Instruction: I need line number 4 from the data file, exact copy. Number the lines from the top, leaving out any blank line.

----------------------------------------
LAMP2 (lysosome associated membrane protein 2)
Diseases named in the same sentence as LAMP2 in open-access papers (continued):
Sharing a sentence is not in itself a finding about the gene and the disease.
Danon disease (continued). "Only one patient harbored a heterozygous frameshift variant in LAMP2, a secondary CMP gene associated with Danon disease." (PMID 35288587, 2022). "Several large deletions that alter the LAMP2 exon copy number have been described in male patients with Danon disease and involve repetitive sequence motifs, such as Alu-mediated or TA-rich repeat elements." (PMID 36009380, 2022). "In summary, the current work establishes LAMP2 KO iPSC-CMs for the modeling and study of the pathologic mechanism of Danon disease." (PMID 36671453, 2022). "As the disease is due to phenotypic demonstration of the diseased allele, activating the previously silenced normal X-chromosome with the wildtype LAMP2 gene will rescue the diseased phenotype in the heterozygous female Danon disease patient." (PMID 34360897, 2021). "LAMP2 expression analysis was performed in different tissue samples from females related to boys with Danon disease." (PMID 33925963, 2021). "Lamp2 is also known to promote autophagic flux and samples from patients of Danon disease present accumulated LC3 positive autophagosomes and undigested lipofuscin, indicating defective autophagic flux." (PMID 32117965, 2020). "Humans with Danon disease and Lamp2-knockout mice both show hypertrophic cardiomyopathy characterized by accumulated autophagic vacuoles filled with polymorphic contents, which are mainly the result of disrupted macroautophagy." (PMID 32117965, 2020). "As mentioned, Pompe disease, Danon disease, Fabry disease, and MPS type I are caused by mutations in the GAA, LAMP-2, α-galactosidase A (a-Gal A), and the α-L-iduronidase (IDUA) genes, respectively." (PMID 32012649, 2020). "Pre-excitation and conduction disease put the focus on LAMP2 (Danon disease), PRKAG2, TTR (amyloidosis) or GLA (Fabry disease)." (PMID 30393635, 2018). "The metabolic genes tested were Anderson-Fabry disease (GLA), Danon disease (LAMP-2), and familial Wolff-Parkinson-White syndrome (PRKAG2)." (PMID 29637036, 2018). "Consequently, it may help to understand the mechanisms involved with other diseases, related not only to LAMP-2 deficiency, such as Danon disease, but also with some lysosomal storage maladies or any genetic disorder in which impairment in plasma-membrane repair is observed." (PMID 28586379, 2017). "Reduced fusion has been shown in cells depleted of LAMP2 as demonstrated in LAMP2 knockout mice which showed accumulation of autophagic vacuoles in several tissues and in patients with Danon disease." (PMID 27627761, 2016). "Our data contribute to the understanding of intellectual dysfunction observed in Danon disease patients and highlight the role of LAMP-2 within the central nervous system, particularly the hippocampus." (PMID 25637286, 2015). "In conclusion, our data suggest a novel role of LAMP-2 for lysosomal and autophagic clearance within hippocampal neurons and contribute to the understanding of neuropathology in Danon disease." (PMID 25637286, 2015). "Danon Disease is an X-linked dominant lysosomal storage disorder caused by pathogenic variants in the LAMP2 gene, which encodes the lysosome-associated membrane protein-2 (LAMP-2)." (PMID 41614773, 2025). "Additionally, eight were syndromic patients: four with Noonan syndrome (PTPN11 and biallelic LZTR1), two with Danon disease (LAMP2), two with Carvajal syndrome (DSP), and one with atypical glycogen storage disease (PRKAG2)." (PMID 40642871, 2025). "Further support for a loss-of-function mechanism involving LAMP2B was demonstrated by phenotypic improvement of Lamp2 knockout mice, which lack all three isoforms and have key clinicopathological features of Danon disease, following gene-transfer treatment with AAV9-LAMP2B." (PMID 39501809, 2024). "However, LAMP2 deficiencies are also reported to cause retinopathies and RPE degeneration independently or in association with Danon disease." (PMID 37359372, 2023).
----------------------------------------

Danon disease (continued). "Only one patient harbored a heterozygous frameshift variant in LAMP2, a secondary CMP gene associated with Danon disease." (PMID 35288587, 2022). "Several large deletions that alter the LAMP2 exon copy number have been described in male patients with Danon disease and involve repetitive sequence motifs, such as Alu-mediated or TA-rich repeat elements." (PMID 36009380, 2022). "In summary, the current work establishes LAMP2 KO iPSC-CMs for the modeling and study of the pathologic mechanism of Danon disease." (PMID 36671453, 2022). "As the disease is due to phenotypic demonstration of the diseased allele, activating the previously silenced normal X-chromosome with the wildtype LAMP2 gene will rescue the diseased phenotype in the heterozygous female Danon disease patient." (PMID 34360897, 2021). "LAMP2 expression analysis was performed in different tissue samples from females related to boys with Danon disease." (PMID 33925963, 2021). "Lamp2 is also known to promote autophagic flux and samples from patients of Danon disease present accumulated LC3 positive autophagosomes and undigested lipofuscin, indicating defective autophagic flux." (PMID 32117965, 2020). "Humans with Danon disease and Lamp2-knockout mice both show hypertrophic cardiomyopathy characterized by accumulated autophagic vacuoles filled with polymorphic contents, which are mainly the result of disrupted macroautophagy." (PMID 32117965, 2020). "As mentioned, Pompe disease, Danon disease, Fabry disease, and MPS type I are caused by mutations in the GAA, LAMP-2, α-galactosidase A (a-Gal A), and the α-L-iduronidase (IDUA) genes, respectively." (PMID 32012649, 2020). "Pre-excitation and conduction disease put the focus on LAMP2 (Danon disease), PRKAG2, TTR (amyloidosis) or GLA (Fabry disease)." (PMID 30393635, 2018). "The metabolic genes tested were Anderson-Fabry disease (GLA), Danon disease (LAMP-2), and familial Wolff-Parkinson-White syndrome (PRKAG2)." (PMID 29637036, 2018). "Consequently, it may help to understand the mechanisms involved with other diseases, related not only to LAMP-2 deficiency, such as Danon disease, but also with some lysosomal storage maladies or any genetic disorder in which impairment in plasma-membrane repair is observed." (PMID 28586379, 2017). "Reduced fusion has been shown in cells depleted of LAMP2 as demonstrated in LAMP2 knockout mice which showed accumulation of autophagic vacuoles in several tissues and in patients with Danon disease." (PMID 27627761, 2016). "Our data contribute to the understanding of intellectual dysfunction observed in Danon disease patients and highlight the role of LAMP-2 within the central nervous system, particularly the hippocampus." (PMID 25637286, 2015). "In conclusion, our data suggest a novel role of LAMP-2 for lysosomal and autophagic clearance within hippocampal neurons and contribute to the understanding of neuropathology in Danon disease." (PMID 25637286, 2015). "Danon Disease is an X-linked dominant lysosomal storage disorder caused by pathogenic variants in the LAMP2 gene, which encodes the lysosome-associated membrane protein-2 (LAMP-2)." (PMID 41614773, 2025). "Additionally, eight were syndromic patients: four with Noonan syndrome (PTPN11 and biallelic LZTR1), two with Danon disease (LAMP2), two with Carvajal syndrome (DSP), and one with atypical glycogen storage disease (PRKAG2)." (PMID 40642871, 2025). "Further support for a loss-of-function mechanism involving LAMP2B was demonstrated by phenotypic improvement of Lamp2 knockout mice, which lack all three isoforms and have key clinicopathological features of Danon disease, following gene-transfer treatment with AAV9-LAMP2B." (PMID 39501809, 2024). "However, LAMP2 deficiencies are also reported to cause retinopathies and RPE degeneration independently or in association with Danon disease." (PMID 37359372, 2023).